You get a double hitter today. I'm inspired, 'n shit. I've just read a thing on 7 purportedly unsolvable paradoxes, where every suggested solution is idiotic. I however have elegant solutions to all of them.
1) Free will.
If god is omniscient and knows everything that is going to happen, how can we have free will?
Two solutions. One, there is no god. Too easy eh? Two, assuming the existence of an omniscient being, He would necessarily know every possible outcome of every possible action for every possible situation. It is not required that he know which will take place, as there is no fact to that which has not occurred. Actually, i have a third solution. We don't. Free will is an illusion. In conclusion; there is no paradox.
2) The crocodiles dilemma
A crocodile steals a son from his father, and promises to return the child if the father can correctly guess what the crocodile will do. What happens if the father guesses that the child will not be returned to him? The supposed issue is that if he returns the child, the father is wrong, and he shouldn't have returned the child, but if he keeps it, the crocodile breaks his word.
The crocodile kills the child and returns the body. Nothing says he can't return the child if the dad is wrong. Also, the dad's a smartass, and doesn't deserve the kid back. (also, crocodiles can't talk.)
3) Time travellers grandfather.
A man goes back in time, and kills his grandfather before the grandfather can meet his grandmother. This means that one of the man’s parents will not have been born, and the man in turn, will not have been born. This would mean that he could not have traveled back in time after all, which means the grandfather would still be alive, and the traveler would have been conceived allowing him to travel back in time and kill his grandfather.
Logically, time travel in which events of the past can be changed is impossible. It brings about the situation where the grandfather both died and didn't die. Assuming that the grandson does in fact go back in time to try to kill his grandfather, his every attempt will fail, as his grandfather does not die then. History is already written, and in it his grandfather survives. In that time period, he already existed and tried to kill his grandfather, before he was born. This involves reverse causuality, and i can't be arsed explaining it properly here, but ask me some time. Time travel is something I'm big on. I wrote an essay assessing basically this question.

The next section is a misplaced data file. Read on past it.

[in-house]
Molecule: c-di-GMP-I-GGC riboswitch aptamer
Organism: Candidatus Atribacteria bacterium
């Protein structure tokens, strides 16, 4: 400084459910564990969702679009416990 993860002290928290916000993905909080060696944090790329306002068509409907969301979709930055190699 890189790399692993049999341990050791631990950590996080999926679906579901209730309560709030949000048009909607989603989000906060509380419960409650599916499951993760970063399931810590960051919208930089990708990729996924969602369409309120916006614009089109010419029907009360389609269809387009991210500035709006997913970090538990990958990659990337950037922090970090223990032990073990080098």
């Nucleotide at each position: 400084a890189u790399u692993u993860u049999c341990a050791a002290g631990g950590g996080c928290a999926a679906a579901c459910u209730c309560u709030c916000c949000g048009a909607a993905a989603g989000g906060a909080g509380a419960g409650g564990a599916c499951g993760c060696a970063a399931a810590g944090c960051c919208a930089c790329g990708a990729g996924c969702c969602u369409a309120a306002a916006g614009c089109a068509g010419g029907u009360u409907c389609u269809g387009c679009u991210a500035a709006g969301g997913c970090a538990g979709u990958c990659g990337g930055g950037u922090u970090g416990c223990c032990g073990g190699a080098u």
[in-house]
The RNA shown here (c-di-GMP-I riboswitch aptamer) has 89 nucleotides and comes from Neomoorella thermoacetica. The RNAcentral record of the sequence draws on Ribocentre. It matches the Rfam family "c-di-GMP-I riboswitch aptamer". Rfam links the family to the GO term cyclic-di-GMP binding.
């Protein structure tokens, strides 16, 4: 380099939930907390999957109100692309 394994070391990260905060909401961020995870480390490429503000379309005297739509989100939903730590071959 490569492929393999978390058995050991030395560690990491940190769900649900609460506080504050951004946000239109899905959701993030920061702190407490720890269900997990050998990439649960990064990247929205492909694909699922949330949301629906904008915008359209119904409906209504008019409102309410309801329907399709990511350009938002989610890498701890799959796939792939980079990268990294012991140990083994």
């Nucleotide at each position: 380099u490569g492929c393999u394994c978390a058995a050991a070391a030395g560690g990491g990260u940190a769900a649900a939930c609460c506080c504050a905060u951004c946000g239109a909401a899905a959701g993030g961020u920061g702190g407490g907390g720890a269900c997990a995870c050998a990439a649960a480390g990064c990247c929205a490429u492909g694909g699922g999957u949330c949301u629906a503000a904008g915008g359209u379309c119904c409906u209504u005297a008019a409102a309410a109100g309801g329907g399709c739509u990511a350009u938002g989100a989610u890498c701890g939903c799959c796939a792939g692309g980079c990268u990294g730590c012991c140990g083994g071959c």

4) Paradox of the heap
There are 1,000,000 grains of sand in a heap. If we remove one grain, it is still a heap. If we remove another grain, if it still a heap. If we continue removing one grain at a time, when we’re left with one grain, is that still a heap?
Realistically, it would transform from a heap, to a pile, to some other smaller abstract notion of a collection of particles. These are not clearly defined, and have more to do with the height and volume of the collective, rather than the number of entities. Is a 100 people standing in a room a heap? I'd say no. But 100 people lying haphazardly in a stable pile, I'd call that a heap.
5) Omnipotence paradox
Can God create something so heavy He cannot lift it? If he can create something so heavy he can’t lift, then his lack of strength means he is not omnipotent. If he can’t create something so heavy he can’t lift, than he is not omnipotent.
The answer to this is simple. An omnipotent being must necessarily be able to remove his own omnipotence. So yes, god can microwave a burrito so hot not even he can eat it. Because as soon as he does, he removes his omnipotence.
6) Epimenides paradox
Epimenides, in a poem wrote: “The Cretans, always liars, evil beasts, idle bellies!” However, Epimenides himself was a Cretan. If Epimenides is a Cretan and a liar, then his statement, “The Cretans, always liars” is a lie. This means all Cretans are truthful, then Epimenides’ statement is the truth. The paradox will infinitely regress.
Quite simply, the negation of "every Cretan is a liar" is not "every Cretan always tells the truth". It is "At least one Cretan has told the truth at least once." So Epimenides is a liar, and at some point a Cretan has told the truth at least once.
7) Unstoppable force.
What happens when an unstoppable force meets an unmovable object? If the force moves the object, then it is not unmovable. If the force doesn’t, the force is not unstoppable.
This is an impossible situation, because an unstoppable force requires infinite energy, and an unmovable object requires infinite mass. In a theoretical sense however, perhaps the object stays still, and the universe moves around it. I could not say for sure.
That's it. For those that want the original, it's here